No trains or buses running. Sporadic and unpredictable down pours of rain. No restaurants or bars in my neighborhood. What do all of these things have in common? Combined, they are the perfect recipe for complete and utter boredom during a hurricane.
Despite my desperate attempts to lockdown a Hurricane Boyfriend, after my jog through Brooklyn on Saturday, I pretty much became a prisoner of my own home and a slave to Netflix, bedding down and waiting for the second worst possible thing to happen to New York City, second only to the Second Coming: Hurricane Irene.
Not wanting to miss a single moment, I found myself dashing to the window every five minutes, expecting to see the train tracks falling to the ground under the weight of the rain or possibly a taco truck whirling by in the wind like an image stolen from the Wizard of Oz. But, alas, I saw nothing but rain. Sometime shortly after 3 am, my body overpowered my mind and to dreamland we went.
I had set my alarm for 7 am (I really didn't want to miss anything!) and when I once again stumbled over to our looking glass to the outside world, the rain continued, but from what I could deduce through the rain-splattered pains, Bushwick, Brooklyn, still seemed to be in tact. With all seemingly right in the world, I laid back down for a few more hours of rest. Being up at 7 am is for the birds, especially on a hurricane weekend when you don't have a Hurricane Boyfriend!
By the time I reemerged from slumber around 10 am, the rain had completely stopped, but the wind still wafted strongly through the trees. After scrolling through news websites and seeing that New York handled the battering of the storm with ease, I decided to assess the damage throughout Manhattan and Brooklyn myself. I laced up my running shoes, still wet from the previous day's trek, threw on my Bronx Half tank in remembrance of the race that never was, and mapped out a little 15 mile run between the two boroughs. I have been stuck at the half marathon distance for what seems like all of eternity and I was determined to break that thirteen mile threshold and what better way to do that than with a little site seeing?!?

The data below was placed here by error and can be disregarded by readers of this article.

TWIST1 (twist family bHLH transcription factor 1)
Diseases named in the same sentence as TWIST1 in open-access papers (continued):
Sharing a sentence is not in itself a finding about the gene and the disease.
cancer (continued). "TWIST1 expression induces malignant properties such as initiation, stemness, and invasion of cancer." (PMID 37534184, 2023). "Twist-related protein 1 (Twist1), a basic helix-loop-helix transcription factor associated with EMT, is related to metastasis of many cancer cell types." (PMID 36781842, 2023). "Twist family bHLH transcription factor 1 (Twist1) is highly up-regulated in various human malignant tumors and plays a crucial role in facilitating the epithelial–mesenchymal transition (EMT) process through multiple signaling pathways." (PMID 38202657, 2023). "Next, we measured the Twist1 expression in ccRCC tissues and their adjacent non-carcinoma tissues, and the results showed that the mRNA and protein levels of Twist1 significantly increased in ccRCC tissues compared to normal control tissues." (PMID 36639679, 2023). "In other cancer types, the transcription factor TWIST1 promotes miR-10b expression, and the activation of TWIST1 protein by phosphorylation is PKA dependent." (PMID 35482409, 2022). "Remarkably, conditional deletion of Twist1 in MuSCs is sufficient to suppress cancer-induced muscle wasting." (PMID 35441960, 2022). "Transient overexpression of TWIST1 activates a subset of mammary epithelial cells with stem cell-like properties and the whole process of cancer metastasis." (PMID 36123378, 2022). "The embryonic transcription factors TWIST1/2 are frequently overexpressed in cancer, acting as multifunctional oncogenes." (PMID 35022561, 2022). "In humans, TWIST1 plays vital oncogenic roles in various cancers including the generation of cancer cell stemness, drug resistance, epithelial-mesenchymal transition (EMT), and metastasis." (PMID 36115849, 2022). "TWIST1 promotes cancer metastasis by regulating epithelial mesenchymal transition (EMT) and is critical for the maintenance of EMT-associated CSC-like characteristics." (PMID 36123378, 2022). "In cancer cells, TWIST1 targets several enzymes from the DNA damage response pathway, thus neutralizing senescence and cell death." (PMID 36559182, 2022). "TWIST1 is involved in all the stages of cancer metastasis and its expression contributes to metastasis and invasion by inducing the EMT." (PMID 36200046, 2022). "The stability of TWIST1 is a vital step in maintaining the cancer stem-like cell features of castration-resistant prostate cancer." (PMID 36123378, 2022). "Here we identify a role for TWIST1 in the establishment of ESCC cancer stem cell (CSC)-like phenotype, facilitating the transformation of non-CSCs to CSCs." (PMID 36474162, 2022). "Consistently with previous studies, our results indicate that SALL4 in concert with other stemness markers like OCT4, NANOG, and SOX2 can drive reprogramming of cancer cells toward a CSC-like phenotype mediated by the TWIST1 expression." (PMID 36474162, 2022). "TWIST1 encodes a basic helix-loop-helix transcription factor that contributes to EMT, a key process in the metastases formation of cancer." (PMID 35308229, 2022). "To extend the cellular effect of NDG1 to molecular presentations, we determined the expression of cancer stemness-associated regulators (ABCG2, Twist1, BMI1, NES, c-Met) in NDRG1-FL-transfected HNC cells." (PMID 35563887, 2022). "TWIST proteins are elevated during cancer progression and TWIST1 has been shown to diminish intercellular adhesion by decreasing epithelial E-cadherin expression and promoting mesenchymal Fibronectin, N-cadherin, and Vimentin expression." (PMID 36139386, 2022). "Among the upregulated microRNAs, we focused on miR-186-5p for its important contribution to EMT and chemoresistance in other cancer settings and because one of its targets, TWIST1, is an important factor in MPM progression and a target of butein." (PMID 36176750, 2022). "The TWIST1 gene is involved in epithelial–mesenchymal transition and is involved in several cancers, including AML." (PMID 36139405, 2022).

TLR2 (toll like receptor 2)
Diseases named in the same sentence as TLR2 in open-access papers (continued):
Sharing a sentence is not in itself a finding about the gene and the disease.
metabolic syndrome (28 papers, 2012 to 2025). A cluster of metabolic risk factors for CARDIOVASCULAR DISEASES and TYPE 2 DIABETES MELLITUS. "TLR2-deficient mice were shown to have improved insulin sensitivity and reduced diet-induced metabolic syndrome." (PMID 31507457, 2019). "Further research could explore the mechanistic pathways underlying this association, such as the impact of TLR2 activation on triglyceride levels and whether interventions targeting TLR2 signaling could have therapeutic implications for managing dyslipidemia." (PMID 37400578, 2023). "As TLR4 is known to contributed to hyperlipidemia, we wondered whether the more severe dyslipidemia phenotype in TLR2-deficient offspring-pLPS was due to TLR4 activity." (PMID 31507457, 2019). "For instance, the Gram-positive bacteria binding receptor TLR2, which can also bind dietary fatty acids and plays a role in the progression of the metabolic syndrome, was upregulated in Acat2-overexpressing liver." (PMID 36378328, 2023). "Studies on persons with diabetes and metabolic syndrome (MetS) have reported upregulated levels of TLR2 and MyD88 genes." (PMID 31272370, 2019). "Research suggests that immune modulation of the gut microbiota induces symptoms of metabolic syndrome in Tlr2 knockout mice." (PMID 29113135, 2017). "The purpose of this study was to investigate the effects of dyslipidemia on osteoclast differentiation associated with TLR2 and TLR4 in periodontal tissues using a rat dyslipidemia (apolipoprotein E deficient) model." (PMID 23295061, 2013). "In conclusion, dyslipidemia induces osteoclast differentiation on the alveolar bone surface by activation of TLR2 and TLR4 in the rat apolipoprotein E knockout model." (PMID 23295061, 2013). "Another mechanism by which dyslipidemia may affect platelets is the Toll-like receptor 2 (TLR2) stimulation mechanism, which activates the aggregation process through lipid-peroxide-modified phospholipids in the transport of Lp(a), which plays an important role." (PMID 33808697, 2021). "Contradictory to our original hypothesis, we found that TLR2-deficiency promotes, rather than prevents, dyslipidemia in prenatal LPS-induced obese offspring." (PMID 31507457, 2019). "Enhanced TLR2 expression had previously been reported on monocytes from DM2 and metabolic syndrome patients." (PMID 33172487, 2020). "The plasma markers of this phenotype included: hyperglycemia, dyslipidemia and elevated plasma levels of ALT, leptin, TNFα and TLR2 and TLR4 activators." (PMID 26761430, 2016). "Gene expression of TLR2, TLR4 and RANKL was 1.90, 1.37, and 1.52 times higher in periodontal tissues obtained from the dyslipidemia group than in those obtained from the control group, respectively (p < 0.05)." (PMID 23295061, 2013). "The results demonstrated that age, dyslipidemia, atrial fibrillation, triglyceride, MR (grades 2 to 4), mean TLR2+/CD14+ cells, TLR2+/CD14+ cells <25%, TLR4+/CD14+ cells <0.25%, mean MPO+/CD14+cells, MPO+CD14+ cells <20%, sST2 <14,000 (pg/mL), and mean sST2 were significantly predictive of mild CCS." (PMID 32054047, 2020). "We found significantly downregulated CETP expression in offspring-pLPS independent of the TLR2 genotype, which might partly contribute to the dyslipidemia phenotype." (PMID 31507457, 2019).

For the second day in a row, Irene wrapped NYC in a thick blanket of white clouds, preventing the sun from seeping through and smothering us with her humidity. The streets were emptier than a typical Sunday, but I definitely wasn't the only one with the same idea. Others obviously also wanted to enjoy the city in its post-hurricane serenity. The bridges were once again walkable. Restaurants and bars began opening up. Stores started putting their wears back on the sidewalk for passers-by to peruse. By nightfall, Irene was just a fleeting memory.
Along my 15 miles, the only evidence of destruction I witnessed was the shedding of major leafage, a few downed branches and some minor puddling. For all the hype that this hurricane received, she definitely didn't live up to expectations... which is a good thing. After this dress rehearsal, hopefully NYC will be better prepared for the real curtain call...